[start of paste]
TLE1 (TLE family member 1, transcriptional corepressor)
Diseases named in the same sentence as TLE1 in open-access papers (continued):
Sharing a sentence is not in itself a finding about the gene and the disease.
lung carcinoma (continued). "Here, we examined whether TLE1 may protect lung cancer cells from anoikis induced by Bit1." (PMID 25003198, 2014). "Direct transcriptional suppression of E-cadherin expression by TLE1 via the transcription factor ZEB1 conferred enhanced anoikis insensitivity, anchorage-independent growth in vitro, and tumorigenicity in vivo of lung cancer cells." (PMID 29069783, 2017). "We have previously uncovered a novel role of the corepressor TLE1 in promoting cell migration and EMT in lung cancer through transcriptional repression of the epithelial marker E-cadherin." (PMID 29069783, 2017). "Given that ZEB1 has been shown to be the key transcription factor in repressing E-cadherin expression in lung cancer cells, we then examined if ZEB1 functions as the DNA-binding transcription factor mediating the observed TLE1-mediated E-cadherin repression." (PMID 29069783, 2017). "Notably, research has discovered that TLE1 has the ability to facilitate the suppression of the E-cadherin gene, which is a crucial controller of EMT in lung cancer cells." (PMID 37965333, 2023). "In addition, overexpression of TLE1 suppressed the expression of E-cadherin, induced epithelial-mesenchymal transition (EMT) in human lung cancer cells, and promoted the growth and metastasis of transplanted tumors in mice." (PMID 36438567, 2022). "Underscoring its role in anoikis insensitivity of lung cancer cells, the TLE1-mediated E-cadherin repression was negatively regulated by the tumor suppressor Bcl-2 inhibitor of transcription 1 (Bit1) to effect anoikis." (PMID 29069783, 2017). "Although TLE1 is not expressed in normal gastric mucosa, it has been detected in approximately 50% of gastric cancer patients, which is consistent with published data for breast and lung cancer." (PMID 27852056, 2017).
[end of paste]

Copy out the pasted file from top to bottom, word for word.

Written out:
TLE1 (TLE family member 1, transcriptional corepressor)
Diseases named in the same sentence as TLE1 in open-access papers (continued):
Sharing a sentence is not in itself a finding about the gene and the disease.
lung carcinoma (continued). "Here, we examined whether TLE1 may protect lung cancer cells from anoikis induced by Bit1." (PMID 25003198, 2014). "Direct transcriptional suppression of E-cadherin expression by TLE1 via the transcription factor ZEB1 conferred enhanced anoikis insensitivity, anchorage-independent growth in vitro, and tumorigenicity in vivo of lung cancer cells." (PMID 29069783, 2017). "We have previously uncovered a novel role of the corepressor TLE1 in promoting cell migration and EMT in lung cancer through transcriptional repression of the epithelial marker E-cadherin." (PMID 29069783, 2017). "Given that ZEB1 has been shown to be the key transcription factor in repressing E-cadherin expression in lung cancer cells, we then examined if ZEB1 functions as the DNA-binding transcription factor mediating the observed TLE1-mediated E-cadherin repression." (PMID 29069783, 2017). "Notably, research has discovered that TLE1 has the ability to facilitate the suppression of the E-cadherin gene, which is a crucial controller of EMT in lung cancer cells." (PMID 37965333, 2023). "In addition, overexpression of TLE1 suppressed the expression of E-cadherin, induced epithelial-mesenchymal transition (EMT) in human lung cancer cells, and promoted the growth and metastasis of transplanted tumors in mice." (PMID 36438567, 2022). "Underscoring its role in anoikis insensitivity of lung cancer cells, the TLE1-mediated E-cadherin repression was negatively regulated by the tumor suppressor Bcl-2 inhibitor of transcription 1 (Bit1) to effect anoikis." (PMID 29069783, 2017). "Although TLE1 is not expressed in normal gastric mucosa, it has been detected in approximately 50% of gastric cancer patients, which is consistent with published data for breast and lung cancer." (PMID 27852056, 2017).